The Alleluia Verses:

The Lord answer you in the day of trouble!  The name of the God of Jacob protect you!  Save the king, O Lord, and hear us on the day we call!

GOSPEL READING

11th after Pentecost: Matthew 18: 23-35     

At that time Jesus said, “Therefore the kingdom of heaven is like a certain king who wanted to settle accounts with his servants.  And when he had begun to settle accounts, one was brought to him who owed him ten thousand talents.  But as he was not able to pay, his master commanded that he be sold, with his wife and children and all that he had, and that payment be made.  The servant therefore fell down before him, saying, ‘Master, have patience with me, and I will pay you all.’  Then the master of that servant was moved with compassion, released him, and forgave him the debt.  But that servant went out and found one of his fellow servants who owed him a hundred denarii; and he laid hands on him and took him by the throat, saying, ‘Pay me what you owe!’  So his fellow servant fell down at his feet and begged him, saying, ‘Have patience with me, and I will pay you all.’  And he would not, but went and threw him into prison till he should pay the debt.  So when his fellow servants saw what had been done, they were very grieved, and came and told their master all that had been done.  Then his master, after he had called him, said to him, ‘You wicked servant!  I forgave you all that debt because you begged me.  Should you not also have had compassion on your fellow servant, just as I had pity on you?’  And his master was angry, and delivered him to the torturers until he should pay all that was due to him.  So My heavenly Father also will do to you if each of you, from his heart, does not forgive his brother his trespasses.”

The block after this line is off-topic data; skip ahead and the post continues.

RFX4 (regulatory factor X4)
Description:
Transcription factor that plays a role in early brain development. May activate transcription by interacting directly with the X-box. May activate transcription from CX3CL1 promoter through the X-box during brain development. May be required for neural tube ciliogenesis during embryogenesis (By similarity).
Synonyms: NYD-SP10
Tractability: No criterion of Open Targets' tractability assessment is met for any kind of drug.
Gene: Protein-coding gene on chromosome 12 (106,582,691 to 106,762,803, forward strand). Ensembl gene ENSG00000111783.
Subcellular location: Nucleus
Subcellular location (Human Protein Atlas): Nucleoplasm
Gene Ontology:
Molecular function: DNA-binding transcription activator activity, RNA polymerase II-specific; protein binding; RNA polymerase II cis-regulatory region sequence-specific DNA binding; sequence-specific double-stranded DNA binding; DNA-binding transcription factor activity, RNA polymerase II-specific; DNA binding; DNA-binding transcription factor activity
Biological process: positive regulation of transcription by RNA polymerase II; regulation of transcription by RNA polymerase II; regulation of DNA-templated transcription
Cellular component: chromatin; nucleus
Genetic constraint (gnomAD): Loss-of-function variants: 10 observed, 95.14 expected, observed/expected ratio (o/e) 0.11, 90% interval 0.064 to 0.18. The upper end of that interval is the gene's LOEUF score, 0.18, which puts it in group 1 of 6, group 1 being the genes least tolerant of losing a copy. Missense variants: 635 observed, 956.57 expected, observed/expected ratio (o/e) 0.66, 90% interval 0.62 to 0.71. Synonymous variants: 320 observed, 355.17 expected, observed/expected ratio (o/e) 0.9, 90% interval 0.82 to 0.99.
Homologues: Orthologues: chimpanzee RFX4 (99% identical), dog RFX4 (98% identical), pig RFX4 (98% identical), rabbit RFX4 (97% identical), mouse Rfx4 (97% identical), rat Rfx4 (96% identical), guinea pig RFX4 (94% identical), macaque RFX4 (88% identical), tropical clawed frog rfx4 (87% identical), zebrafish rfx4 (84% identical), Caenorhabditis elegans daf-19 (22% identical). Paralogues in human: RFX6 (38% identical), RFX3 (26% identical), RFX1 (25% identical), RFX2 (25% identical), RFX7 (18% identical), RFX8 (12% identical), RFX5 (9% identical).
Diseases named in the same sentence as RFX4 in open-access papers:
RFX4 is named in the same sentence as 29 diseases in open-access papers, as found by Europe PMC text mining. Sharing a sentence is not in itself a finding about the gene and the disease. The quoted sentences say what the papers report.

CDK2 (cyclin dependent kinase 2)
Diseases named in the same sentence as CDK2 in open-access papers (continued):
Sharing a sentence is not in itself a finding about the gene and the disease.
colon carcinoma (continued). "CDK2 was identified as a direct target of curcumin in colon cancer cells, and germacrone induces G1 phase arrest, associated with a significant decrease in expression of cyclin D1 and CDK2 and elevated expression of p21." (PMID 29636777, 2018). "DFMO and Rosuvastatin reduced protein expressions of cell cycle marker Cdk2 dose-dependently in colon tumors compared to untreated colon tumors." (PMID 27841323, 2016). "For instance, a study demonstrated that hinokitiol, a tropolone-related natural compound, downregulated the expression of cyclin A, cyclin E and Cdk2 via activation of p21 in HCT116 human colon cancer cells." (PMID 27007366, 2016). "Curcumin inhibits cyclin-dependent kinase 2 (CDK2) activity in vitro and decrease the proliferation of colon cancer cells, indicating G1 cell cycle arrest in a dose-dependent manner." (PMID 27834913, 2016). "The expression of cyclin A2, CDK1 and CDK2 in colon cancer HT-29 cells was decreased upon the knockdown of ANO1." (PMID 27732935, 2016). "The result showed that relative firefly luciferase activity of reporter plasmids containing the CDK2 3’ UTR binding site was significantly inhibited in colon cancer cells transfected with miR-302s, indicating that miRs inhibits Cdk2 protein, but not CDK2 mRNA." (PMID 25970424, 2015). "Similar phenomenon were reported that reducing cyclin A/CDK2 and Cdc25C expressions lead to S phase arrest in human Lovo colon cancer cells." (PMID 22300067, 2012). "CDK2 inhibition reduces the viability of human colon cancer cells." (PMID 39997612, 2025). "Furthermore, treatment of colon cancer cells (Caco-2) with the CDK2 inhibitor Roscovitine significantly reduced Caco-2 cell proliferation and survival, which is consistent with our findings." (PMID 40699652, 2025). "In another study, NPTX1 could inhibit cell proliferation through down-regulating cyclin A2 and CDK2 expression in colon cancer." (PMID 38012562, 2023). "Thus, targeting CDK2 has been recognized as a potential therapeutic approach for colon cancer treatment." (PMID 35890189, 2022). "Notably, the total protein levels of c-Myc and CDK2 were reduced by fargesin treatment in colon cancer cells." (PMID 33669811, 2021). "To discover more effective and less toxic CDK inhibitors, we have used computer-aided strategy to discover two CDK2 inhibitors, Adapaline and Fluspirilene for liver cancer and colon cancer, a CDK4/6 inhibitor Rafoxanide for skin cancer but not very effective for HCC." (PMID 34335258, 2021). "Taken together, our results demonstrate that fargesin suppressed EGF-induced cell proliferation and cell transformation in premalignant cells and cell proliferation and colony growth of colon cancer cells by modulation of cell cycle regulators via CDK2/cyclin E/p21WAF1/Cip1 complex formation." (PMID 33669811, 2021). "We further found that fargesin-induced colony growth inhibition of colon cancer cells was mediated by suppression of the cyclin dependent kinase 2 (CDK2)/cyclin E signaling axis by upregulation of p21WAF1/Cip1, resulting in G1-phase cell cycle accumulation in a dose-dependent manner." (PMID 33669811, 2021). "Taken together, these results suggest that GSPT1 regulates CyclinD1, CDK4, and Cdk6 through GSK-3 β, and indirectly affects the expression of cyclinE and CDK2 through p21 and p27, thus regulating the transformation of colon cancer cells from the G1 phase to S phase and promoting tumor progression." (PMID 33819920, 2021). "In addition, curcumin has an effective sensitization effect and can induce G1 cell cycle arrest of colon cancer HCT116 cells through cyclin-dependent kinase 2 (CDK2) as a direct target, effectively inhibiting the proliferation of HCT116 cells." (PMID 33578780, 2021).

Spiritual Articles

From The Prologue for August 11/24 by St. Nikolai Velimirovic:

The Holy Martyr Euplus

Euplus was a deacon in Catania, Sicily. Emperor Diocletian dispatched the Roman commander, Pentagurus, to Sicily to exterminate any Christians he found there. Pentagurus did not find a single Christian, for the few that were there hid from the persecutor and did not reveal themselves. Even so, someone accused Euplus of taking a book to secret Christians and reading to them. This book was the Holy Gospel. They soon brought him to court, hung that book around his neck, and led him to prison. After seven days of imprisonment and hunger, Euplus was given over to torture. While they were beating him with iron rods, Euplus mockingly said to the torturing judge: “O ignorant one, do you not see that, by God’s grace, these tortures are like a cobweb to me? If you can, find other, harsher tortures, for all of these are as toys.” After more of the same, they led the martyr of Christ to the scaffold. There St. Euplus opened the Holy Gospel and read from it to the people for a long time. Many converted to the Christian Faith. St. Euplus was beheaded in the year 304, and took up his habitation in the Kingdom of Heaven. His miracle-working relics repose in a village near Naples, called Vico della Batonia.